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Following the small valley, along the way of salt works towards the northwest, you reach Pichingoto, a city located at the foot of the Qoriq'aqya Mountain in the Sacred Valley of the Incas.

It deals about a Quechua community, which name comes from pichinco (bird) and q'oto (goiter). It is said the inhabitants believed to be descended from birds.
 
 
Circuits Introduction
Maras
Moray
Pichingoto
From Cusco
to Urcos
From Urcos
to Racchi
Urcos - Puno
Pisac - Paucartambo
For this reason, until the first decades of the XX century, they lived in caves on the other side of the mountain and at a higher level reached through ropes and ladders. And, goiter or g'oto was the common disease among the inhabitants that ate untreated salt.

Its origin is not well known.

According to its inhabitants, the name of the town is not Pichingoto, but Pichigua. According to its traditions, the virgins and Spanish saints that had arrived in Cusco had met in Chequerec (belonging to Urubamba) and each of them had decided to go to the community of their choice. So, the Virgen de Belén decided to stay in Chequerec, San Francisco said he would go to Mara (Maras at present), the Virgen de las Mercedes went to Q'ajlla Rakay, the Virgen Asunta went to Ttio Panpa (Ttiobamba at present- It is panpa with N in Quechua language), San Juan de Dios went to the Urquillos valleys and the Virgen Natividad would have said, "I'll go to Pichigua to feed my little sons with P'escco Ch'akicha (this is a plant with very small fruits).

Some old settlers mention, in turn, their ancestors, who told them that in this town there was already a kind of caves supposedly occupied by people who kept the product of their work in agriculture. At present, those caves do exist and are built in the same rock. Some are located within the houses made of adobe and roof or corrugated iron recently built and are maintained in order to show them to visitors.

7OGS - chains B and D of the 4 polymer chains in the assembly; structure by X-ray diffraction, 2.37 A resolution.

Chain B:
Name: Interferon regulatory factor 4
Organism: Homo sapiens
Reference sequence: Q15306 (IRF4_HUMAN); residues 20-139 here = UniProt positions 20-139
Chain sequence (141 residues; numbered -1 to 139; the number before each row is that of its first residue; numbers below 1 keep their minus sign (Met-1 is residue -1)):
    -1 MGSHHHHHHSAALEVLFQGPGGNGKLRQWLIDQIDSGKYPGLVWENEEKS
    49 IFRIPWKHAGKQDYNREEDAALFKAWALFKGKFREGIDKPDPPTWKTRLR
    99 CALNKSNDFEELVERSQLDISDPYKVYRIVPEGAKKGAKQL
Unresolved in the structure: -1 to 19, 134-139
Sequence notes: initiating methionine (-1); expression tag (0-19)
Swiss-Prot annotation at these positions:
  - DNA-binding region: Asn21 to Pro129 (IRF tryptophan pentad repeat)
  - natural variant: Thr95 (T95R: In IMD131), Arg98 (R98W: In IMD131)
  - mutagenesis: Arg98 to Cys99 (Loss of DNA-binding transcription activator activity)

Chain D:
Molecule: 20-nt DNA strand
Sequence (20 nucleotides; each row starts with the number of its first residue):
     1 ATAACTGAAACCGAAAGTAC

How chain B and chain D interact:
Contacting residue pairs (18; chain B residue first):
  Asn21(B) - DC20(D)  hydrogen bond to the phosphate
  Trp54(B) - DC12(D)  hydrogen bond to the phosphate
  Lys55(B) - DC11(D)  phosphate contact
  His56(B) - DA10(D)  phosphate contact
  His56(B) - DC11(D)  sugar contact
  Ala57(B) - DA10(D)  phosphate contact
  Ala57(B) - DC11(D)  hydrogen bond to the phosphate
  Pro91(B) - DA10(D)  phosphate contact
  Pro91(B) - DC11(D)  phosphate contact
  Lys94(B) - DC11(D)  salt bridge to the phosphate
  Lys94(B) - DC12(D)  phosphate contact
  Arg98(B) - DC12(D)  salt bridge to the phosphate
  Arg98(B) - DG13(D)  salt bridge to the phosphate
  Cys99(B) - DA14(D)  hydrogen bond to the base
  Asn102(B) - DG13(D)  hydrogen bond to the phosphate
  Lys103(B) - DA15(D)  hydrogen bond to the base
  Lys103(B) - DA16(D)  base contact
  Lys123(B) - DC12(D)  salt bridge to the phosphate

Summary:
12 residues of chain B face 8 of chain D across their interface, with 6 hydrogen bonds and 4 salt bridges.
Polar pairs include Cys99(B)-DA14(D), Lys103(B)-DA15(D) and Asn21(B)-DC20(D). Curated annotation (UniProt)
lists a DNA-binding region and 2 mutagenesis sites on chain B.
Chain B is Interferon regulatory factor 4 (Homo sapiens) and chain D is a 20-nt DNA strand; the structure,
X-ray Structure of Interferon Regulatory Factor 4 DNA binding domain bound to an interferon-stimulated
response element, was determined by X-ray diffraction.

Some of them are located at places that are not so easily reached like the "Qory Q'ajlla" hill or Rendija or quebrada de oro (golden ravine). We should think that in the past people carried out their agriculture activities during the day, while it was clear, so they were almost never at home, just to prepare the food. That's why the Ch'ucllas or huts were next to the farming lands. In this case, the ch'ucllas were replaced by these small sites.

Its people are very kind with visitors. They are mainly farmers. They cultivate helped by the yoke or by the plow pulled by oxen. The participation of the people in town is like the Ayni" (ancient habit of mutual help). Another supplementary and economic activity is the salt extraction in some salterns located near the town.

Nowadays, its occupants have a minimum level of education; have a small catholic church and electricity within their houses. They celebrate their patron saint's day on June 24, the day of San Juan.

In Hilario Orué's house, a prominent neighbor, there is a picture of San Juan's image that may belong to the Cusco School. It has the peculiarity to be a representation of a Spanish saint with Indian garment holding a sheep on his left hand. People state that when you visit him for the first time, this saint appears in dreams to question on the visitor's intentions. It is very venerated.

On its day, the "Merienda" is prepared. This is a typical dish with pumpkin chili, "lizas" chilli or "ollucos" P'eska de quinua, roast guinea pig, corn omelet, "tullán" and tomato salad, onion, cucumber and beetroot. Other religious parties belong to the Virgen Natividad (September 8) and the Holy Trinity's Day that is celebrated some times in May and others in June since it is a movable feast.



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